David Pilling

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David Pilling of the Financial Times visited North Korea’s showcase city, Pyongyang, and had a “stage-managed” experience that elicited very little about the true nature of Kim Jong-un’s country-wide cult. An excerpt:

“One needs to be wary of impressions gleaned from Pyongyang. This is a showcase city, the home of the connected and presumably loyal elite. You have to remind yourself constantly that you are being shown the ‘good parts.’ The rest of North Korea is, to quote resident diplomats, ‘another country.’

The second thing to note is the pervasive sense of victimhood. Paul French’s book North Korea: State of Paranoia is aptly named. Any conversation on a serious topic starts and ends with Pyongyang’s struggle for survival in the face of unrelenting pressure from ‘the imperialist US’ and its ‘puppet’ South Korean servant. The US wants to control all of northeast Asia. China wants to use North Korea as a buffer. Everyone wants to topple the Kim regime. (Just because you’re paranoid, doesn’t mean they’re not out to get you.) Singled out for opprobrium are the regular US-South Korean military manoeuvres, which are deemed ample justification for Pyongyang’s nuclear weapons programme.

Even economic policy is framed in terms of external threat. That is why North Korea must be self-reliant – something it has patently failed to achieve given its dependence on outside aid. Paranoia assumes an almost surreal quality. Asked about the rate of economic growth, the head of one institute replies: “It is the policy of our party not to reveal statistics about our economy.”

A third observation, hardly surprising, is the sheer intensity of the cult of Kim. The interests of state and dynasty have merged. One senior researcher quoted a poem suggesting the Kims would rule forever. No mention of the nation’s founder is complete without the epithet ‘Great Leader’ and no reference to his 31-year-old grandson and current ruler without a nod to ‘the wise leadership of the Great Marshall Kim Jong Un.’ Kim badges, worn over the heart, are obligatory. So is bowing at the foot of the dynasty’s ubiquitous monuments.

Yet in the end, [Barbara] Demick is right. A visit to North Korea reveals little. Our trip resembled The Truman Show, in which the protagonist is trapped in a televised soap opera.”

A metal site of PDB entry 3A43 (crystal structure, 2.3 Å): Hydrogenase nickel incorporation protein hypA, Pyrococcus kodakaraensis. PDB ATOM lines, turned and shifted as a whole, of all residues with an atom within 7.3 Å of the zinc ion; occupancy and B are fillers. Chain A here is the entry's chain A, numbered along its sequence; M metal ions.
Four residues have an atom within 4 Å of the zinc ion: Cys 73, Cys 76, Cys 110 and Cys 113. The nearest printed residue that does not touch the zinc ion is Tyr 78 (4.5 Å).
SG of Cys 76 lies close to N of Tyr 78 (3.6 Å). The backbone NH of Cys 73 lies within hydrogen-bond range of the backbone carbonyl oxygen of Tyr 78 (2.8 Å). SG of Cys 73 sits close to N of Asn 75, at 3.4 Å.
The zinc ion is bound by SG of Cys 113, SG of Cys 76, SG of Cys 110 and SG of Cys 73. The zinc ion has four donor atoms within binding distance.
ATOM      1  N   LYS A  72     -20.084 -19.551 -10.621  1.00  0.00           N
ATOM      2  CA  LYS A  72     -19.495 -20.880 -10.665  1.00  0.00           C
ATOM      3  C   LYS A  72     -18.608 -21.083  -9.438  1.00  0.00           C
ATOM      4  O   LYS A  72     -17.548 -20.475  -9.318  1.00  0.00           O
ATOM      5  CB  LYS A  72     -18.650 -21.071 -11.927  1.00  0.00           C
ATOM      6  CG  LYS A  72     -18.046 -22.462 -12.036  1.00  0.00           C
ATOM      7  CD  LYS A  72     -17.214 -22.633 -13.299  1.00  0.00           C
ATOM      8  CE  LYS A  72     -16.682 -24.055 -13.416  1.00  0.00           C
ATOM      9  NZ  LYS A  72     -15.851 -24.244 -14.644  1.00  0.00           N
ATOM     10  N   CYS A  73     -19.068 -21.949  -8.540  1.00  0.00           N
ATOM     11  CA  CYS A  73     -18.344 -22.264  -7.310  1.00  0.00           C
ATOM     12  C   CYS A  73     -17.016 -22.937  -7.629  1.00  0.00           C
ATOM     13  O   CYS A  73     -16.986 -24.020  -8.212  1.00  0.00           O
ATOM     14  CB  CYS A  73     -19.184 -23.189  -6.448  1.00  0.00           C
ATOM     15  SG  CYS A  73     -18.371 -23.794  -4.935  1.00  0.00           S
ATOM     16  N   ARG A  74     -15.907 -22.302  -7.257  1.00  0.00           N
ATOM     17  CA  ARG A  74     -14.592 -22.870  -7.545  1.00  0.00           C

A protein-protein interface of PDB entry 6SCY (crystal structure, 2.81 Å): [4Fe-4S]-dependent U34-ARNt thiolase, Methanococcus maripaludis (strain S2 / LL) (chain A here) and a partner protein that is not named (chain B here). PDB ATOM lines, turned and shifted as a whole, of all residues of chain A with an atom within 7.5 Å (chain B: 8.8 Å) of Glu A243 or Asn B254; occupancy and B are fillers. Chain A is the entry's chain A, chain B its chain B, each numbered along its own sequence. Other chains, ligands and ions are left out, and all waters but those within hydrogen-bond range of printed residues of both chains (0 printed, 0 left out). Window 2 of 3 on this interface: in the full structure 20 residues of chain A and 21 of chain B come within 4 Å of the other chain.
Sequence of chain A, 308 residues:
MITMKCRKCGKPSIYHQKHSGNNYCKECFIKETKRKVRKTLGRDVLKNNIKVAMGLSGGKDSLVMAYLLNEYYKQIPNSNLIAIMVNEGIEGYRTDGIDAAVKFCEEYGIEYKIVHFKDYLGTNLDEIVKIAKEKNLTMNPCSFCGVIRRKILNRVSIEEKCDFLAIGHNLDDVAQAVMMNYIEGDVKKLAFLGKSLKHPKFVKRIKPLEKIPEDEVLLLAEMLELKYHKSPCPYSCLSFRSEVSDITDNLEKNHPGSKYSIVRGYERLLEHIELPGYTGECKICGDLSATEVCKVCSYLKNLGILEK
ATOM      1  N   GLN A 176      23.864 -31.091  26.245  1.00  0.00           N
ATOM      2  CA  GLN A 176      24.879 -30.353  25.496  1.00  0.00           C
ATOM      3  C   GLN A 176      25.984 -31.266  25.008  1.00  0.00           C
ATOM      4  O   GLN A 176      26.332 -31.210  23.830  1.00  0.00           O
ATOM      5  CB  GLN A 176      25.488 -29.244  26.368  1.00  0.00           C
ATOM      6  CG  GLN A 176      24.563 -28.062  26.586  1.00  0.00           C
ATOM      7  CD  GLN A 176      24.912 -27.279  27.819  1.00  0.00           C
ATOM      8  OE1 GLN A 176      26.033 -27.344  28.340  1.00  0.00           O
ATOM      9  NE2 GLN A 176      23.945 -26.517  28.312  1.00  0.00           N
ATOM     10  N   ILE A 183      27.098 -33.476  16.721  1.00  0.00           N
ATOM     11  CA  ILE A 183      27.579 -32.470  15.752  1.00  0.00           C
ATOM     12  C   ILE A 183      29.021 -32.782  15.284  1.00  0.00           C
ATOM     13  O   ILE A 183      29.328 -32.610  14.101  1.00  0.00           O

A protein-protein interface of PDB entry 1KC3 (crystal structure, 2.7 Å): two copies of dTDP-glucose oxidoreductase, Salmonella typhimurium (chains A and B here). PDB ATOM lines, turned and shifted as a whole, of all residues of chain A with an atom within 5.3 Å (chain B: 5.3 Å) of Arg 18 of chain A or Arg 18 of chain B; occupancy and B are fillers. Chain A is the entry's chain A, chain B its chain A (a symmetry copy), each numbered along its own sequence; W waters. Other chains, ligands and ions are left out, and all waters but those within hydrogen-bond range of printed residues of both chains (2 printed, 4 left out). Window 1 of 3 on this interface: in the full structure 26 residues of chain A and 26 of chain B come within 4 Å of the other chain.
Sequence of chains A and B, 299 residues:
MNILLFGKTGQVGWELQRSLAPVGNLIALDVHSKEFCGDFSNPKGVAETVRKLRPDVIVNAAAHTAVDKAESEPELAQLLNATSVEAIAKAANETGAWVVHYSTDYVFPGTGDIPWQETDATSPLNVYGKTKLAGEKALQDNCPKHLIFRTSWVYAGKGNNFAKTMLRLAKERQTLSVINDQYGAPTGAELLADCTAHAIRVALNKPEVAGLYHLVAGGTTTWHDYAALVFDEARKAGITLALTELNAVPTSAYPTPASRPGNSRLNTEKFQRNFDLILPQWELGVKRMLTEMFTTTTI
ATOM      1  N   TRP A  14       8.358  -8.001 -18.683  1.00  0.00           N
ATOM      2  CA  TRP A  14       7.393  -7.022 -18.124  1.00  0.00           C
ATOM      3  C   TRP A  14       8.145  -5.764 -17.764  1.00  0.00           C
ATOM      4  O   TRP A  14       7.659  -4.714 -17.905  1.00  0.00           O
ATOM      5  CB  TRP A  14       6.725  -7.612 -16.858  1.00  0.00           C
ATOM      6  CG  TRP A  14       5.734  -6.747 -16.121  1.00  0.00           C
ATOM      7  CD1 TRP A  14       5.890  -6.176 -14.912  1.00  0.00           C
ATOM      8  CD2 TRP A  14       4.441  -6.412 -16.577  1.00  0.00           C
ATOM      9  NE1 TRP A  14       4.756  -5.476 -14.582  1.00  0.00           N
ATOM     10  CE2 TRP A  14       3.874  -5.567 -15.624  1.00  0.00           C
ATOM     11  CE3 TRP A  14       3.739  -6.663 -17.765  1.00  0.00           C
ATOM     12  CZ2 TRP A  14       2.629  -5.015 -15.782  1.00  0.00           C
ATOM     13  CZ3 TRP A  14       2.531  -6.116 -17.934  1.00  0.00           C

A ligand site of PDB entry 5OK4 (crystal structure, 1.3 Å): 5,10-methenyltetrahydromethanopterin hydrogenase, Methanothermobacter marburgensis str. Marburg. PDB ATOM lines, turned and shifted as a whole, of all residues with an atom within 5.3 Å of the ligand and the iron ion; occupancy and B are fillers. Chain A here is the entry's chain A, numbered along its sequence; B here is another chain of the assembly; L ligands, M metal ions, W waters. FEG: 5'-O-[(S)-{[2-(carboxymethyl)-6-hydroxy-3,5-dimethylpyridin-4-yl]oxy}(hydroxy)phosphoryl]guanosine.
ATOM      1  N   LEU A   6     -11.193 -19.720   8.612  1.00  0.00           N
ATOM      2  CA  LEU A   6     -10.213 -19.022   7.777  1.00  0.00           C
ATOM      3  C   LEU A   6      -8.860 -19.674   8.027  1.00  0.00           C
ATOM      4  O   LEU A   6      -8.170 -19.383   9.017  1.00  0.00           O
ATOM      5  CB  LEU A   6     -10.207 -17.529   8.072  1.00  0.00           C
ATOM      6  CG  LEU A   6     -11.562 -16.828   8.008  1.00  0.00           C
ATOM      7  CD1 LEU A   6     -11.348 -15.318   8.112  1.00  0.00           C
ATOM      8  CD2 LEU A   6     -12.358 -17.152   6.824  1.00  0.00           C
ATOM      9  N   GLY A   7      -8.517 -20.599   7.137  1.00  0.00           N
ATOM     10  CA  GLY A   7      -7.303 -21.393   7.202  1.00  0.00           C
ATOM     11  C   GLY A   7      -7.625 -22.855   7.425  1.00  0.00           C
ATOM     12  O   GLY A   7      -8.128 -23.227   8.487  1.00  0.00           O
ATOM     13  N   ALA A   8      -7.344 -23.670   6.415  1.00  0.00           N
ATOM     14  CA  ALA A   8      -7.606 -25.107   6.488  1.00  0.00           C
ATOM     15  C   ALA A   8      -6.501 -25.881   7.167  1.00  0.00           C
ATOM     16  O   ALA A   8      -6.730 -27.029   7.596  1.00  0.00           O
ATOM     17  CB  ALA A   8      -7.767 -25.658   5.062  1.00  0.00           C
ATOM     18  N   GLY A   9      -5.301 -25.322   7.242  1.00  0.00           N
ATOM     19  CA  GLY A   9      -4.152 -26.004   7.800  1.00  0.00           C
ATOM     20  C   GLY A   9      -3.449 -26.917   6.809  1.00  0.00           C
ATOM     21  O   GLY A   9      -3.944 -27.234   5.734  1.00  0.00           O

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Why is Japan unlike any other place on Earth, not just in the way that all nations are unique, but in a deeper and stranger way? What’s with the monkey waiters, the karaoke machines, the warm embrace of lifelike robots and the penchant for personal electronics and hardcore porn long before the rest of the world joined in? My guess would be that the chief ingredients are a homogenized populace, siding with Hitler during WWII and being on the receiving end of two atom bombs. In David Pilling’s Foreign Policy piece “Why Is Japan So…Different?” he examines the question in greater historical detail. An excerpt:

“Some foreign observers have been as enthusiastic about promoting Japan’s alleged uniqueness as the Japanese themselves. Of course, all nations are unique, but in Japan this truism became a fetish. The Japanese developed a form, which dates back to the Tokugawa era but which flourished in the post-World War II period, of quasi-philosophical writing called Nihonjinron, or ‘essays on the essence of Japaneseness.’ Written by both Japanese and foreigners, these tracts sought to explain what made the Japanese unique and how they differed from foreigners, who were, all too often, lumped into one homogeneous category. Such lines of inquiry often settled on a description of the Japanese as cooperative, sedentary rice farmers who use instinct and heart rather than cold, Western logic. Unlike Western hunter-gatherers, the Japanese were seen as having a unique sensitivity to nature, an ability to communicate without language through a sort of social telepathy, and a rarefied artistic awareness.